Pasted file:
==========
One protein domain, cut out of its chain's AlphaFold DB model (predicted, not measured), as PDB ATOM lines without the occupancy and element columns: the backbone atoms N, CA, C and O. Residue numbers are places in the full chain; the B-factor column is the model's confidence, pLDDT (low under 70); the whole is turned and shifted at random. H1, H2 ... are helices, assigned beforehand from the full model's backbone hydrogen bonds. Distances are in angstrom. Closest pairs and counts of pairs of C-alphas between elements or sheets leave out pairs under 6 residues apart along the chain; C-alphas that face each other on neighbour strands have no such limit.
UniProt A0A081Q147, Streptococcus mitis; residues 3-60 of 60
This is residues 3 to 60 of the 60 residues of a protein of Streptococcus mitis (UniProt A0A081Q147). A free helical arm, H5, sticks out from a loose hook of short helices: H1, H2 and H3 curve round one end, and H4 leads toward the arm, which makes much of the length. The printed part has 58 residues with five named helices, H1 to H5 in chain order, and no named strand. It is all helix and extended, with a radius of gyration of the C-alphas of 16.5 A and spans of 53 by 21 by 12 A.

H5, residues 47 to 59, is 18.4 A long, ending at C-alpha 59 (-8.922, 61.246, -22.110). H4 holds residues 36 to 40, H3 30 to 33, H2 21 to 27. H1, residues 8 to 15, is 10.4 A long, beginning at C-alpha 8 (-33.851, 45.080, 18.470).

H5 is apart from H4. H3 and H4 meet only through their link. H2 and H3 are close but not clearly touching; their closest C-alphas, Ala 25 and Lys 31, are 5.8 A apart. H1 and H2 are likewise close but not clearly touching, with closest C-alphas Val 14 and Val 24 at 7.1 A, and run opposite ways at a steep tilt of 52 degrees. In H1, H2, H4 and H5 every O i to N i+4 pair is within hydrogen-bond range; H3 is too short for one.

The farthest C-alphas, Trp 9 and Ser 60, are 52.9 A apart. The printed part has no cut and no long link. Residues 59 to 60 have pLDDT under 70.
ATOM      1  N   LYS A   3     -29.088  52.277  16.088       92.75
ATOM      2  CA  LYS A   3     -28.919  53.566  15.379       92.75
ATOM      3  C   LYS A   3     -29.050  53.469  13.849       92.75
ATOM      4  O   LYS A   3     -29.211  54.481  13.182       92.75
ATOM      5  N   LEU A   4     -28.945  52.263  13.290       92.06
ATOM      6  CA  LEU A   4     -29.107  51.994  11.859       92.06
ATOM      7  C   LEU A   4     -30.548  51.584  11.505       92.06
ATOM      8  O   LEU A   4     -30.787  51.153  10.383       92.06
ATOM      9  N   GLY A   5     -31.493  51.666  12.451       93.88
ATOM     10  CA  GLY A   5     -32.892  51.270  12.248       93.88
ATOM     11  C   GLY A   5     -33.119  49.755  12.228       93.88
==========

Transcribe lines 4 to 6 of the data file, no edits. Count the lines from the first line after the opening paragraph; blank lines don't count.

H5 is apart from H4. H3 and H4 meet only through their link. H2 and H3 are close but not clearly touching; their closest C-alphas, Ala 25 and Lys 31, are 5.8 A apart. H1 and H2 are likewise close but not clearly touching, with closest C-alphas Val 14 and Val 24 at 7.1 A, and run opposite ways at a steep tilt of 52 degrees. In H1, H2, H4 and H5 every O i to N i+4 pair is within hydrogen-bond range; H3 is too short for one.

The farthest C-alphas, Trp 9 and Ser 60, are 52.9 A apart. The printed part has no cut and no long link. Residues 59 to 60 have pLDDT under 70.
ATOM      1  N   LYS A   3     -29.088  52.277  16.088       92.75